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  • Writer's picturePetra Melendez


Updated: Jul 27, 2021

How you answer these requests can determine the positive or negative outcome of your case.

If you have an open case with USCIS, there are chances that you may receive a letter from them requesting additional evidence (RFE) or a Notice of Intent to Deny (NOID).

First, let’s talk about the Request for Evidence or "RFE". This response means that the decision-maker in charge of the case has determined that there is not enough evidence or information to determine if the applicant is eligible for whatever he or she is asking. This request for information can be as simple as a single question, requesting the applicant for extra documentation, or even a legal argument supporting why the applicant is eligible for a specific immigration benefit. It is noteworthy that the applicant will have anywhere between 30 to 120 day period, (which will be specified clearly in your RFE letter) to provide the requested information. It is especially important to fully understand the information USCIS is requesting from the applicant to make their final decision. If the applicant responds with incomplete information, their case may be denied. The USCIS request is overly complex therefore, I would suggest you seek professional advice from an experienced immigration attorney. This RFE could be your last chance.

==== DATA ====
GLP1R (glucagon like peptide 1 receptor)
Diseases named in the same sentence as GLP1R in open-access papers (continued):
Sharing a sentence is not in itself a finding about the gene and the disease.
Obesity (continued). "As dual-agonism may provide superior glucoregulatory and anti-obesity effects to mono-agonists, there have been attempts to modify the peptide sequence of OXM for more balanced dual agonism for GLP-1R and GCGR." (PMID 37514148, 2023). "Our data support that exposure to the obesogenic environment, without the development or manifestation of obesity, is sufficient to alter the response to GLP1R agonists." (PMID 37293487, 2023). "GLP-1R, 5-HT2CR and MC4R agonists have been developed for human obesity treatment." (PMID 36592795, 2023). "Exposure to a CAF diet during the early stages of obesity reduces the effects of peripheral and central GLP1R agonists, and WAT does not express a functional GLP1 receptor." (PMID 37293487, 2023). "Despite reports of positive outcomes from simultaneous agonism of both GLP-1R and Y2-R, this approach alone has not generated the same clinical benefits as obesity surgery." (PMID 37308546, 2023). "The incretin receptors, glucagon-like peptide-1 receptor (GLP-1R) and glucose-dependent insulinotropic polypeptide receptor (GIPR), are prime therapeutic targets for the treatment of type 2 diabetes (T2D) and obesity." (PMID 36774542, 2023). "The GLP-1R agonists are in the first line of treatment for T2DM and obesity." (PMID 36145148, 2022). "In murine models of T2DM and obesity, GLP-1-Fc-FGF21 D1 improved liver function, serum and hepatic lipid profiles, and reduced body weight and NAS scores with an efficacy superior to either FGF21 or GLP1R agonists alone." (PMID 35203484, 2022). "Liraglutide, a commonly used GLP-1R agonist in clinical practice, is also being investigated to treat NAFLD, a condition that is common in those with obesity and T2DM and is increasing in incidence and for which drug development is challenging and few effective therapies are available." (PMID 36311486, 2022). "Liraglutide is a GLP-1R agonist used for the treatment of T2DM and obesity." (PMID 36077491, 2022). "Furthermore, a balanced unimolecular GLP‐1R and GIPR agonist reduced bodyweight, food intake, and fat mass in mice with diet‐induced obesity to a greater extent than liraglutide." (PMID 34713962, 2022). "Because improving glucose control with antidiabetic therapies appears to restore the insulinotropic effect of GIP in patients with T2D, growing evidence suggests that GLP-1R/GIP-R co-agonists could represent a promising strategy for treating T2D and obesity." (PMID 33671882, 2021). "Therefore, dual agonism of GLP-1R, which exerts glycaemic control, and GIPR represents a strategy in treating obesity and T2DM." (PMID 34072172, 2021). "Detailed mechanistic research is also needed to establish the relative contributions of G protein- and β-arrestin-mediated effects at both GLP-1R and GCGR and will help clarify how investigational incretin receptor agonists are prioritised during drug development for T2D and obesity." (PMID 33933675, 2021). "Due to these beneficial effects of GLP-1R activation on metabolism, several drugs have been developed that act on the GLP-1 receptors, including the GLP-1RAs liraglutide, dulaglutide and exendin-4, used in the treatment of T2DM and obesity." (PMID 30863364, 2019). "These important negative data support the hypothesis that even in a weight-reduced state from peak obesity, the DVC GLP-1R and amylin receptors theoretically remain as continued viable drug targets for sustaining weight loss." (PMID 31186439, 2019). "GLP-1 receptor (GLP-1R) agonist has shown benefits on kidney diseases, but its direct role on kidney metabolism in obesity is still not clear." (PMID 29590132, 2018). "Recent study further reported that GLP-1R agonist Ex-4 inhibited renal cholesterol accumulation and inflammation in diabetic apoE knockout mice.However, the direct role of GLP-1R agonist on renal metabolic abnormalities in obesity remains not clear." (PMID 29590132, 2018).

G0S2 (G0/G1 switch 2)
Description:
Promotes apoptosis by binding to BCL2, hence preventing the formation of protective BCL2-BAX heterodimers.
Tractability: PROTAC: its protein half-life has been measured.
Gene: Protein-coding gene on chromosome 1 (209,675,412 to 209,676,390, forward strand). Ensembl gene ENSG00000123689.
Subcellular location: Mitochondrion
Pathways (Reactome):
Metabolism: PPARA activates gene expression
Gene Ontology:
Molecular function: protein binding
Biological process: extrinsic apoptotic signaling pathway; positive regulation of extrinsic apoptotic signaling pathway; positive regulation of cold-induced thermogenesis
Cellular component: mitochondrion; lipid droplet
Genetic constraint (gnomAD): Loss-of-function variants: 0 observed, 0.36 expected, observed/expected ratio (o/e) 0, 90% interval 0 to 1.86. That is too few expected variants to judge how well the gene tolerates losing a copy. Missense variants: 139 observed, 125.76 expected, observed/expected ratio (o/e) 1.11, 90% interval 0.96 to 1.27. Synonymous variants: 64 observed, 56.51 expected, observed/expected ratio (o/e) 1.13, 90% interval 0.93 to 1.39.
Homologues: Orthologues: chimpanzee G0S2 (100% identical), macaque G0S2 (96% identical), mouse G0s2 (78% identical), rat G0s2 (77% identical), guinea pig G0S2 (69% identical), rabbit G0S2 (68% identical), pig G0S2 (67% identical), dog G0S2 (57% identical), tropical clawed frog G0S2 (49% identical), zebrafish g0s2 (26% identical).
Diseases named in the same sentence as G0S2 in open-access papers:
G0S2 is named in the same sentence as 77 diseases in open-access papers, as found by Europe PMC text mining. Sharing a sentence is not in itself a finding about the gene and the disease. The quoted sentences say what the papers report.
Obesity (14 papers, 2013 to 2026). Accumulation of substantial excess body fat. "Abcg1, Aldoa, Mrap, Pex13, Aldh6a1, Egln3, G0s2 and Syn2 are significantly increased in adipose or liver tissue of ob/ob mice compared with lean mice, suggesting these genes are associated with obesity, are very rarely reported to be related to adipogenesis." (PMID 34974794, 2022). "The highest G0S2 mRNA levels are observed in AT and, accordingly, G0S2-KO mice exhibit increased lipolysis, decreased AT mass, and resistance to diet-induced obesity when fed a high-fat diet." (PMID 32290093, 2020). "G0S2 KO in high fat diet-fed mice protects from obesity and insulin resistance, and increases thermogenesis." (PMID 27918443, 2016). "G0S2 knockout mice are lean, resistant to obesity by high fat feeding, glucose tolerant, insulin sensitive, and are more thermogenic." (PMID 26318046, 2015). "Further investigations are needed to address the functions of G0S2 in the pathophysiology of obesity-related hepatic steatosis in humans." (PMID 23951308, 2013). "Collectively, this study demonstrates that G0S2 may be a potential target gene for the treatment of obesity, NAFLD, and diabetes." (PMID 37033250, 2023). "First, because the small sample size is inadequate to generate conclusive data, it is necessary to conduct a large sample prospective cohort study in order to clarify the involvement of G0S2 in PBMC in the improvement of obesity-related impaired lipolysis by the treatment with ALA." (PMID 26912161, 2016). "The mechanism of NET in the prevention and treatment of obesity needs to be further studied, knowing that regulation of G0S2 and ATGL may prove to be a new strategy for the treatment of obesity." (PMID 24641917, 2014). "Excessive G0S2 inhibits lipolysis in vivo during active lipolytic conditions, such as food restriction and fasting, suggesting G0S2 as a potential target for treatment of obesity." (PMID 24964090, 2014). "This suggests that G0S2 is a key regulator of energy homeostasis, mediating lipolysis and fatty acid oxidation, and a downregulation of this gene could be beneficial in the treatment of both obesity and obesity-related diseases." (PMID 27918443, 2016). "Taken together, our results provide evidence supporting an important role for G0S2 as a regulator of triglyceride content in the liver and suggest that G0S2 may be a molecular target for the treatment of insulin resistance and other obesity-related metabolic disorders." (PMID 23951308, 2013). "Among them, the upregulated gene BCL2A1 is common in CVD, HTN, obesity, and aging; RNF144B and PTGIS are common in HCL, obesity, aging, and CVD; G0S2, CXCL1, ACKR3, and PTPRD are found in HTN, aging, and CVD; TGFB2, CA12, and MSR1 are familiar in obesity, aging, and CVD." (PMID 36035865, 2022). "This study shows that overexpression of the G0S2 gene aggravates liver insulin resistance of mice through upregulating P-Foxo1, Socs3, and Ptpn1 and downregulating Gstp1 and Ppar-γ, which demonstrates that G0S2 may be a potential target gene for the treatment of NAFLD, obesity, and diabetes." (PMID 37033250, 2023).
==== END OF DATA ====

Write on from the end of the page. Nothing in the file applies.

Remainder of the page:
Second, Notice of Intent of Deny (NOID); in this case, the officer has most likely made their decision to deny the applicant’s case, unless the applicant can convince them otherwise. The immigration officer may request additional information or documents to make their final decision. Upon receiving this letter the applicant must meticulously review the letter and comply with a complete response along with documentation requested. This is an opportunity or the last chance the applicant has, to provide compelling evidence supporting the claim that they are qualified or entitled to the requested benefit.

The immigration process is overly complex; complying precisely and completely to these types of requests can determine a positive or negative outcome of your case.

Interpreting and understanding the information requested, and how to respond sometimes requires many years of experience. Someone with little or no experience in the field may interpret the request differently than someone who is an expert in the field, that is why seeking legal advice or assistance from an experienced professional is highly recommended. Keep in mind that each of these notices are not a guarantee of a positive or negative decision by USCIS, providing as much relevant information, evidence, and a solid argument can be the key to a positive outcome.

Disclaimer: This blog does not constitute legal advice of any kind, and any use of the information above is at readers’ risk. If you need legal advice, please contact a lawyer directly.

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